Spectroscopy and biosignatures: How we'll find evidence of life on other planets

The spectra of the Sun showing spectral lines.

First published on 22nd April 2017. Last updated on 5th June 2017 by Dr Helen Klus

Scientists have found thousands of planets outside of the Solar System, many of which are thought to be habitable. The next step is to search for signs of life. While this may be possible with current and upcoming telescopes, like the Hubble Space Telescope (HST) and the James Webb Space Telescope (JWST), NASA is currently considering two projects that will be able to directly image Earth-like planets. »

Ancient aliens: Could fast radio bursts be powering extragalactic spaceships?

Image of a solar sail in space.

First published on 11th March 2017. Last updated on 5th June 2017 by Dr Helen Klus

Scientists at Harvard University have recently suggested that intelligent life forms in another galaxy may have used interstellar spacecraft billions of years ago. Their paper, co-authored by Manasvi Lingam and Abraham Loeb and entitled ‘Fast Radio Bursts from Extragalactic Light Sails', has just been published in The Astrophysical Journal. »

Life in crystals: The science of crystal gems

Photograph of a person surrounded by giant crystals.

First published on 26th February 2017. Last updated on 5th June 2017 by Dr Helen Klus

Crystals are objects with atoms that are arranged periodically. This can be seen on a large scale as they form natural cubes, triangles, or more complex symmetrical shapes like snowflakes. Many crystals are minerals. Minerals are naturally occurring solids with a potentially crystalline structure that are not made by life forms. They are made from single elements or molecules that form a repeating pattern. New atoms attach in such a way that the pattern is repeated on every scale, making them natural fractals. »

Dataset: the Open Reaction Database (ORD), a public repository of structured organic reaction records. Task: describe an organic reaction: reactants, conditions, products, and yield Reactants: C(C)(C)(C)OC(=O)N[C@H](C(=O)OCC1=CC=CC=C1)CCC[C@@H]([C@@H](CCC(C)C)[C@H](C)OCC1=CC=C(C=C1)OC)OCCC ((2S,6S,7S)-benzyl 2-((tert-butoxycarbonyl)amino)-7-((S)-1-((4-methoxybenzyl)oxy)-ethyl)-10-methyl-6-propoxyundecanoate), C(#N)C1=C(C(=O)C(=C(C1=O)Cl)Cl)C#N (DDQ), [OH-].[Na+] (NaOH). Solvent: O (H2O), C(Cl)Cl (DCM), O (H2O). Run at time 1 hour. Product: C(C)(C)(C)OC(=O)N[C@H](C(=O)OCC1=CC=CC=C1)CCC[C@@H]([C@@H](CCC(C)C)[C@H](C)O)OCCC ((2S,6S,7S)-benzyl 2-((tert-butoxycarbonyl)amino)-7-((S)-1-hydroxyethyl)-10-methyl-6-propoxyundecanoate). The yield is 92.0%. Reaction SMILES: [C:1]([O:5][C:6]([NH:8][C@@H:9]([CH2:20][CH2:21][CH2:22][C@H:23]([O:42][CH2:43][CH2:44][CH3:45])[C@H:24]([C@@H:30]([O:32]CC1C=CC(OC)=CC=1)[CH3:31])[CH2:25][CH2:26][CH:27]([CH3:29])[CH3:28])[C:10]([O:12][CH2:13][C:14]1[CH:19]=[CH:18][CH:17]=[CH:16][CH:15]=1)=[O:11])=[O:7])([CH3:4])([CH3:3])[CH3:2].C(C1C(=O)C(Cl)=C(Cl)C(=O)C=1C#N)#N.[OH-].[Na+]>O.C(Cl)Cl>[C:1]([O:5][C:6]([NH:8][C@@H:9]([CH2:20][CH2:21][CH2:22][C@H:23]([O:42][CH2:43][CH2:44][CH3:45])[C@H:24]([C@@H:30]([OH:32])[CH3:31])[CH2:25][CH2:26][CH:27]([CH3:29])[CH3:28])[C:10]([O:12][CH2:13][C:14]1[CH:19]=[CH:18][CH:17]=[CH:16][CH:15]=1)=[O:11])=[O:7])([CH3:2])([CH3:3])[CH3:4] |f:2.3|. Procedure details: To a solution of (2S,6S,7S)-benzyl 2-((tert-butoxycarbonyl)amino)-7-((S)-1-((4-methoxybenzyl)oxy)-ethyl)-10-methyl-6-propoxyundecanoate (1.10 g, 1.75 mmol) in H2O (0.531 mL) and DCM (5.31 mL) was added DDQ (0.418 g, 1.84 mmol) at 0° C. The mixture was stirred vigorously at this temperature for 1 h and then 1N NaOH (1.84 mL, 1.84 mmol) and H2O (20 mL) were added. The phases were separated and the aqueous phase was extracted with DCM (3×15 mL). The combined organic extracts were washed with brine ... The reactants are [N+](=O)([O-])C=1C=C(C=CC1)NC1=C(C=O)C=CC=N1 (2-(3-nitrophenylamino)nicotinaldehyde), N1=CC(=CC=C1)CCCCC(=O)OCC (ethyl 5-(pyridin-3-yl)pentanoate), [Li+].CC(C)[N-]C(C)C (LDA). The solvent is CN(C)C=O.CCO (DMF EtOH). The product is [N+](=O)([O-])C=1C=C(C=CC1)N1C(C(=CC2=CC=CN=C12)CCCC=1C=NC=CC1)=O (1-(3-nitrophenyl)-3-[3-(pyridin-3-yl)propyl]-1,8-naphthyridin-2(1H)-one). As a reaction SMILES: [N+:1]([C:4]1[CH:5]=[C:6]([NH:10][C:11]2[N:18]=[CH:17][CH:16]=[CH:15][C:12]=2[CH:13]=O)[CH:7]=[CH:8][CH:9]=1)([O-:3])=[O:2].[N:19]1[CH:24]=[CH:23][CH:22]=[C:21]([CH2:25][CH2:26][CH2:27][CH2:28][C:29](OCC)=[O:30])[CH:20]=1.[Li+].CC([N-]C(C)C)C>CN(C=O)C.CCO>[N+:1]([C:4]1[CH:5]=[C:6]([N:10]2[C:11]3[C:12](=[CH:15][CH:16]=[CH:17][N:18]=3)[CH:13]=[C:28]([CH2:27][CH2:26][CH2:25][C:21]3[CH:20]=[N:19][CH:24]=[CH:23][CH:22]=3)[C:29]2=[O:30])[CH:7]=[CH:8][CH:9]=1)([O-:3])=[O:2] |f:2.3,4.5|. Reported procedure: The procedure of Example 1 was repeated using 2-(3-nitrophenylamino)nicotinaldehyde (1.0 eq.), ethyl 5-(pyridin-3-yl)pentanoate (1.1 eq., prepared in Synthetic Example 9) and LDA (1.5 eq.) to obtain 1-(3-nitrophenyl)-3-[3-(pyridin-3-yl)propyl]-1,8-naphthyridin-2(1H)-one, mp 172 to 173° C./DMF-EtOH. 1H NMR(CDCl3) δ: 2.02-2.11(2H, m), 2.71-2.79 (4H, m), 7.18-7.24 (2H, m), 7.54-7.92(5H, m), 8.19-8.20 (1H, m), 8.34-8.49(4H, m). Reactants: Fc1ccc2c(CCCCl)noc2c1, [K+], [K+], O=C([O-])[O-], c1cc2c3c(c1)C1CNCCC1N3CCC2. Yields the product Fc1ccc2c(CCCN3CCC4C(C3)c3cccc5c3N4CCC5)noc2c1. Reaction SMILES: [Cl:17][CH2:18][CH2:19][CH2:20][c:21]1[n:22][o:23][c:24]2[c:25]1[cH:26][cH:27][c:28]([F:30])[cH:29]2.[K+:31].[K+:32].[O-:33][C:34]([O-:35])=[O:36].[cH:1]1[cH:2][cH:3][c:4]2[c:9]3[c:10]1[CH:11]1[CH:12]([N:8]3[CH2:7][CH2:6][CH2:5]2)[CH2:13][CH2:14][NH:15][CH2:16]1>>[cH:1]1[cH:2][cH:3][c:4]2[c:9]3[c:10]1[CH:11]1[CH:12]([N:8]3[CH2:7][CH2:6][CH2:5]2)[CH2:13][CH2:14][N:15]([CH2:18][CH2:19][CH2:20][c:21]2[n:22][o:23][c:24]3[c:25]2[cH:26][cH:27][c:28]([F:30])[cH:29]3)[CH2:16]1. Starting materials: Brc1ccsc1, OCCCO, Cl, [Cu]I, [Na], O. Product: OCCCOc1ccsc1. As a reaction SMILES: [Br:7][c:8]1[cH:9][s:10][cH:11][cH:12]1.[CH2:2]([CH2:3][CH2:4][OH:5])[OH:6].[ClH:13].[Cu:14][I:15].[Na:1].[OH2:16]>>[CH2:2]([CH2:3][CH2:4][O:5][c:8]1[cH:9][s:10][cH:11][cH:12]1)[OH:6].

What are facts?: The difference between scientific hypotheses, theories, and laws

Photograph of the Earth taken from the International Space Station.

First published on 16th February 2017. Last updated on 5th June 2017 by Dr Helen Klus

A scientific law states what happens. This is often a mathematical relationship between two or more things. A theory will never become a law; theories and laws are two separate things. Both have been thoroughly tested, and so both are often referred to as facts. »

A brief history of dinosaurs: From sauropods to hummingbirds

Photograph of a Shoebill bird.

First published on 17th January 2017. Last updated on 5th June 2017 by Dr Helen Klus

In the 20th Century, most people thought that all dinosaurs were lizard-like and extinct. We now know that dinosaurs are not lizards and that birds are a type of dinosaur. Scientists now refer to modern birds as avian dinosaurs and to extinct dinosaurs as non-avian dinosaurs, many of which had feathers and beaks. »

The EM drive: A history of the impossible engine

Photograph of the International Space Station.

First published on 1st December 2016. Last updated on 5th June 2017 by Dr Helen Klus

In November 2016, NASA officially announced that they've tested British engineer Roger Shawyer's controversial spaceship engine known as the EM Drive. They found that it appears to work, despite the fact that it appears to contradict the conservation of momentum, making it as impossible as a perpetual motion machine. »

The new alien water hole: How aliens could use lasers for both communication and cloaking

Photograph of the Yepun Telescope emitting a laser.

First published on 6th August 2016. Last updated on 5th June 2017 by Dr Helen Klus

In a paper published in MNRAS in June 2016, astronomers David Kipping and Alex Teachey showed how we could cloak the Earth using lasers. We could also do the opposite, and use lasers to broadcast our presence. If we can do this, then presumably any other intelligent, technologically advanced species can do this too. »

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The Star Garden is a science news and science education website run by Dr Helen Klus.

How we came to know the cosmos covers the history of physics focusing on space and time, light and matter, and the mind. It explains the simple discoveries we made in prehistoric times, and how we built on them, little by little, until the conclusions of modern theories seem inevitable. This is shown in a timeline of the universe.

The Star Garden covers the basics for KS3, KS4, and KS5 science revision including SATs, GCSE science, and A-level physics.